2 min read
Parshat Vayetzei tells how Jacob worked for seven years to marry his beloved Rachel. But then at the last minute, Rachel's father Lavan pulls a fast one and instead sends Rachel's older sister Leah to the chuppah, under the guise of an opaque bridal veil.
The next day, Jacob is incensed to find that he's been tricked, and when he confronts Lavan, Lavan explains that to have first married off Rachel - the younger sister - would simply not be good manners.
This is outrageous! Lavan cheated Jacob out of seven years of his life, and is now invoking the excuse of "etiquette" to justify his actions.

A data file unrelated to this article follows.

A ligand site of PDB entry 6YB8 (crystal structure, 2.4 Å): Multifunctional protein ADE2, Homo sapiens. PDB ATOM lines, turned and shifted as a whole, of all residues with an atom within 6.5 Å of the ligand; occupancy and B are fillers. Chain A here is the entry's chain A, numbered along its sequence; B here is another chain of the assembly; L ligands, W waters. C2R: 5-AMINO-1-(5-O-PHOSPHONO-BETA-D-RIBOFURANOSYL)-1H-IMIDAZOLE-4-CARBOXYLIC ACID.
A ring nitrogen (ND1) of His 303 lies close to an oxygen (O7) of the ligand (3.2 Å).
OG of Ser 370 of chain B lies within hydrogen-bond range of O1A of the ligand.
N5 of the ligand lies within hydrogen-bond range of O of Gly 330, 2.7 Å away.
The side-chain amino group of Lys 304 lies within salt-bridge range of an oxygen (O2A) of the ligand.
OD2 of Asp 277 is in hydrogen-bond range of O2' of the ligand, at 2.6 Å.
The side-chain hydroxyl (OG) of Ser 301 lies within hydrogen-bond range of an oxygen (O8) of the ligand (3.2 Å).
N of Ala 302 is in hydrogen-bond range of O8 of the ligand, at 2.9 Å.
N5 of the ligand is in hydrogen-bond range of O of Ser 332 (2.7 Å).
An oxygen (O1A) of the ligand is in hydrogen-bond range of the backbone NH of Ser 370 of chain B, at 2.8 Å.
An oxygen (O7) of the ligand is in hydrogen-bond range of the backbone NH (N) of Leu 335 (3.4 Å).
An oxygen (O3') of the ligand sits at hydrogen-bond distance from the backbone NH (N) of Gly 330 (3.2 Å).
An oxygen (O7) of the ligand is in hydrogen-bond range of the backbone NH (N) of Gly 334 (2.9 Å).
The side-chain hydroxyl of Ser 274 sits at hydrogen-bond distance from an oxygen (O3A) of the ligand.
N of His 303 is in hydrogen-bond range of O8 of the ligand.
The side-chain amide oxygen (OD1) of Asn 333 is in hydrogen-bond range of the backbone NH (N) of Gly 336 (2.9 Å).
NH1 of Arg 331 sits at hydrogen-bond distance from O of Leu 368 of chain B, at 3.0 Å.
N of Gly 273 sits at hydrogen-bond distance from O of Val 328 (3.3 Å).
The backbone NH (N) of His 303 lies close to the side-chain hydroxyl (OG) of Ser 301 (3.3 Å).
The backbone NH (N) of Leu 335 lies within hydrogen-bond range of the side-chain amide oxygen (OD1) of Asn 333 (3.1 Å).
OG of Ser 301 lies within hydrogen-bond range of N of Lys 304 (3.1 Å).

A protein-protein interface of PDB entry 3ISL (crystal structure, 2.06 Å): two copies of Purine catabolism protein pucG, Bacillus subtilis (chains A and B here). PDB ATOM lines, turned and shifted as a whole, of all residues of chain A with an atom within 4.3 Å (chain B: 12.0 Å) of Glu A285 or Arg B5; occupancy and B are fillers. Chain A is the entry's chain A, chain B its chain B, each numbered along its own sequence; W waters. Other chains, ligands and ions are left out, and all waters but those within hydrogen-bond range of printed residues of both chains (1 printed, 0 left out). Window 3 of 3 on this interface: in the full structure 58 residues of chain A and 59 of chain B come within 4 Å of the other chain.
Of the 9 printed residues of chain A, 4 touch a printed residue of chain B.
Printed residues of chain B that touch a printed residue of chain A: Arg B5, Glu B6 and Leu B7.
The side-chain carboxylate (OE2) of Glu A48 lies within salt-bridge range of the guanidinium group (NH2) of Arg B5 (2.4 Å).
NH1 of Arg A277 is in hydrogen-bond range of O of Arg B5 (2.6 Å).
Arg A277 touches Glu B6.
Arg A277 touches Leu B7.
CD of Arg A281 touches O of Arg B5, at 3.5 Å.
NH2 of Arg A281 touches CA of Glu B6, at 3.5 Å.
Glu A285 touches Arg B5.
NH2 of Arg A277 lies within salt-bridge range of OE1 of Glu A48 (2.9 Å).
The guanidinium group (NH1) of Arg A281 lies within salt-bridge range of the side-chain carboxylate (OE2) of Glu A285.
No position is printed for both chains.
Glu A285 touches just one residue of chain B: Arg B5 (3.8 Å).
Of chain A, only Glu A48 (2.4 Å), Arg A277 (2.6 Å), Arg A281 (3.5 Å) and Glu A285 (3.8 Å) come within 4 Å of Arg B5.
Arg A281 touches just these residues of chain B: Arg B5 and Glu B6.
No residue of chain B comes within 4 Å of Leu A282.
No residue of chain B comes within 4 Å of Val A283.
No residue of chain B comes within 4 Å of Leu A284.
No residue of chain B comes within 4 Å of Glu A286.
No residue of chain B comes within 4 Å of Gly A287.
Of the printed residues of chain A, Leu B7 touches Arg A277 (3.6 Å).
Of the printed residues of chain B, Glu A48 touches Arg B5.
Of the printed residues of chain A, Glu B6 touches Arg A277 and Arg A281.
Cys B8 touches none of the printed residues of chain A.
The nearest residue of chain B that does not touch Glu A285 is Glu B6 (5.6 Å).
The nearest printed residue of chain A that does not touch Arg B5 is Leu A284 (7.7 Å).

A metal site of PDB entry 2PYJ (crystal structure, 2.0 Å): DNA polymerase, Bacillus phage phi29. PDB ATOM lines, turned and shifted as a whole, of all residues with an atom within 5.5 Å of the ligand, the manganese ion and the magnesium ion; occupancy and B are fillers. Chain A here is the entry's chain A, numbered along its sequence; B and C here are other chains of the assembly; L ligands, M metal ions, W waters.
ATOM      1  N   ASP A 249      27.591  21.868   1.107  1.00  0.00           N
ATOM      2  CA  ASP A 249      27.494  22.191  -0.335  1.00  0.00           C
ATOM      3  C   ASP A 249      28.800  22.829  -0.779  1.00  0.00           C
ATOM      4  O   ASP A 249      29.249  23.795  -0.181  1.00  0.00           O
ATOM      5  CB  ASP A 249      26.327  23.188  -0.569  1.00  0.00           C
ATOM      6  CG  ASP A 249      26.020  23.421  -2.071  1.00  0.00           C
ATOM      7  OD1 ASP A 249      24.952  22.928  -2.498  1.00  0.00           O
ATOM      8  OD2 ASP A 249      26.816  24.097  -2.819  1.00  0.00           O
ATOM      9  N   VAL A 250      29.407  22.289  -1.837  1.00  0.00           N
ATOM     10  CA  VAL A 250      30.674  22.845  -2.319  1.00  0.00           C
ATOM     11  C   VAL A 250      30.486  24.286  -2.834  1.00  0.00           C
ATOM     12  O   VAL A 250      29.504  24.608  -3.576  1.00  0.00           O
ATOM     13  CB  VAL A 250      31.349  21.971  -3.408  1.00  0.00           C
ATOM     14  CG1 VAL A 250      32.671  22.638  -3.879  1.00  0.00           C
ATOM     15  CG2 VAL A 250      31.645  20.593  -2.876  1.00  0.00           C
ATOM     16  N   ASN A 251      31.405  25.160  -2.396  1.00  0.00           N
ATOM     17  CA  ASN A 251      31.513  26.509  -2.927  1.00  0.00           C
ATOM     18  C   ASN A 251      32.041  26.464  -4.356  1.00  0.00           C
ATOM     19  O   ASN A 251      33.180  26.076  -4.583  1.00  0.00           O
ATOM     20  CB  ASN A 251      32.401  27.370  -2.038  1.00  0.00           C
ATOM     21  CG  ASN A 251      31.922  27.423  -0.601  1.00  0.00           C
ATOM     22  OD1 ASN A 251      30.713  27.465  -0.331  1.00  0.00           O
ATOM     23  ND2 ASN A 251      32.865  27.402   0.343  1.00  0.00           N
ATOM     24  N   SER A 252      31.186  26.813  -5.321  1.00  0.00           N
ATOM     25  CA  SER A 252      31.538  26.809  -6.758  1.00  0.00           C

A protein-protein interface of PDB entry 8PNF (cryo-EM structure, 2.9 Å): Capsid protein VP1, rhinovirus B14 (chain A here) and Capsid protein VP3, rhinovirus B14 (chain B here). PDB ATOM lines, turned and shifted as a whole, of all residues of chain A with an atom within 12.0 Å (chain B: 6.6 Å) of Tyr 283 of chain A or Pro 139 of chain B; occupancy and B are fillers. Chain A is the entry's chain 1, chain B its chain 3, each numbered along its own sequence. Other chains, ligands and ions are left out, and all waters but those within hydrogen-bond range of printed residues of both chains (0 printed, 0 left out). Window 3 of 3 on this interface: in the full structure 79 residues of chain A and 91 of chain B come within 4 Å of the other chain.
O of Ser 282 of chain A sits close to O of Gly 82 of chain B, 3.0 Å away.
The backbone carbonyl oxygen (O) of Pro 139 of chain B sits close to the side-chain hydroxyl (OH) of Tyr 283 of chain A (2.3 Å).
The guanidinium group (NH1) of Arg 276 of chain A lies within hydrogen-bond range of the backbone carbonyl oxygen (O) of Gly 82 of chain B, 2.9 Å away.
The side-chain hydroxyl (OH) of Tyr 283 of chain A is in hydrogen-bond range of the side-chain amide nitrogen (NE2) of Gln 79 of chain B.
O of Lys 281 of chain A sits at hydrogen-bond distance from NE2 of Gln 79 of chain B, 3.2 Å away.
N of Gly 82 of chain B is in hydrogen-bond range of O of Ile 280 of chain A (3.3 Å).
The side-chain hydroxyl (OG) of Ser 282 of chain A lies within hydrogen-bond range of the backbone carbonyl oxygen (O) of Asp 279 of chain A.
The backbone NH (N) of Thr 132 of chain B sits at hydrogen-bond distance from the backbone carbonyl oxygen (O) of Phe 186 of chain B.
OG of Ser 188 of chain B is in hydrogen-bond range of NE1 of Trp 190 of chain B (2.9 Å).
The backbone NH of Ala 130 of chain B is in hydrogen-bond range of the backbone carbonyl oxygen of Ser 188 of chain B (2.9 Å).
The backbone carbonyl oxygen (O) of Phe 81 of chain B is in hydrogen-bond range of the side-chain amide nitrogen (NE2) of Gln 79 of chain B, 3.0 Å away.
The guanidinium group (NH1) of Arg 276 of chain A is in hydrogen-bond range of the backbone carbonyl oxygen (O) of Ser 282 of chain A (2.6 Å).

Let's think about our own society, and whether we sometimes also lose perspective on the difference between a gross moral crime, versus simple bad manners. Are we resigned to, even accepting of, someone who cheats in business and cheats on his wife? But look out if he should ever cut in front of me in line at the bank, or even worse - crime of all crimes - smoke in a public place!
I recall seeing a film about Nazi Germany, which depicted a military camp where teenagers were trained to kill Jews with their bare hands. And when they sat down to eat in the dining hall, the Nazi officer shouted sternly: "No crumbs! No crumbs!"
So the next time someone is doing something we find offensive, let's ask ourselves: Is this a gross moral crime, or simply bad manners? And let's keep it in perspective.